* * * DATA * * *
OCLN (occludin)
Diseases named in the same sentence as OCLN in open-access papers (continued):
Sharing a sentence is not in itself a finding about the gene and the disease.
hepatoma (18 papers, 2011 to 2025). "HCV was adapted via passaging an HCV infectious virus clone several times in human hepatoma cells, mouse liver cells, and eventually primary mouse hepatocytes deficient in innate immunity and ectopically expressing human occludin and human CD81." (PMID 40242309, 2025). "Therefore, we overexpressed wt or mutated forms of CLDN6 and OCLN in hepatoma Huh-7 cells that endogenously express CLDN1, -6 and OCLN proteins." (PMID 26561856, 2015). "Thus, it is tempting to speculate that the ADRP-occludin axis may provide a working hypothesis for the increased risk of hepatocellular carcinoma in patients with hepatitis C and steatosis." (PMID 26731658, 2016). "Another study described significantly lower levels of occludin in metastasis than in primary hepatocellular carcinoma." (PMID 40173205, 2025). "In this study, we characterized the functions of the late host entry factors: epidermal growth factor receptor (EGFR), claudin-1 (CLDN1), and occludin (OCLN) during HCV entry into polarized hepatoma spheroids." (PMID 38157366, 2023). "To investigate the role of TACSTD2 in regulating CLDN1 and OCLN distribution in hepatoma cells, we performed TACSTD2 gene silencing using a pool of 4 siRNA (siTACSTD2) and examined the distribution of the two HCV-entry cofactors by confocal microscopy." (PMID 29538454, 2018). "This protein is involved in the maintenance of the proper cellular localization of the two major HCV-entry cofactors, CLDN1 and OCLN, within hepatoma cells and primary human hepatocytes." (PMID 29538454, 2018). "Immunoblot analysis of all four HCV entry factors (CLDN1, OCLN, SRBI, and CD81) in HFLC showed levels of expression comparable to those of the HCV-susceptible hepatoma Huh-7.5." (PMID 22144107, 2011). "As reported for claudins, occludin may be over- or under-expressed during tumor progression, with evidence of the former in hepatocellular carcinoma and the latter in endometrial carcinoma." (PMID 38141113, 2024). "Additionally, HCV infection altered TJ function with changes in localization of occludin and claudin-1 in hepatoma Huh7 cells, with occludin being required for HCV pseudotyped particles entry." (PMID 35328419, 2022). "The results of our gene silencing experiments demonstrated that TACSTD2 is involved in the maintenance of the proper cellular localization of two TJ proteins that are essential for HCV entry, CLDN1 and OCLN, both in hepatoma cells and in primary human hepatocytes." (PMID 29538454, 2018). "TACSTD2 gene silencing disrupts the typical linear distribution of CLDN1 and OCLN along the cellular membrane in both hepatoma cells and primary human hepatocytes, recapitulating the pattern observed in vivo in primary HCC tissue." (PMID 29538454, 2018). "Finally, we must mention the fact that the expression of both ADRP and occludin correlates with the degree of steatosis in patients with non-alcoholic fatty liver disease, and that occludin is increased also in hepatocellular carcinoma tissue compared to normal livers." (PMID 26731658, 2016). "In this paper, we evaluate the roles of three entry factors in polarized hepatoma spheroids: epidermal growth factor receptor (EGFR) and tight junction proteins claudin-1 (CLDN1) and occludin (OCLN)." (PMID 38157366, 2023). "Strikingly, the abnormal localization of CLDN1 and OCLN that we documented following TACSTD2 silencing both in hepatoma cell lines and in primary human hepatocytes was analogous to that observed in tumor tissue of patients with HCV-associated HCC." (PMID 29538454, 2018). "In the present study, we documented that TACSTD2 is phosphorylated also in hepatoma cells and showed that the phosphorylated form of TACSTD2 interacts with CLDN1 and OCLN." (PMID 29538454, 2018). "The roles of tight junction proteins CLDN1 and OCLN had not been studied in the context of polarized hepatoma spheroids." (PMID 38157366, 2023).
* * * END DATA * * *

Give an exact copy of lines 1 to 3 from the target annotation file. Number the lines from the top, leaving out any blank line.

OCLN (occludin)
Diseases named in the same sentence as OCLN in open-access papers (continued):
Sharing a sentence is not in itself a finding about the gene and the disease.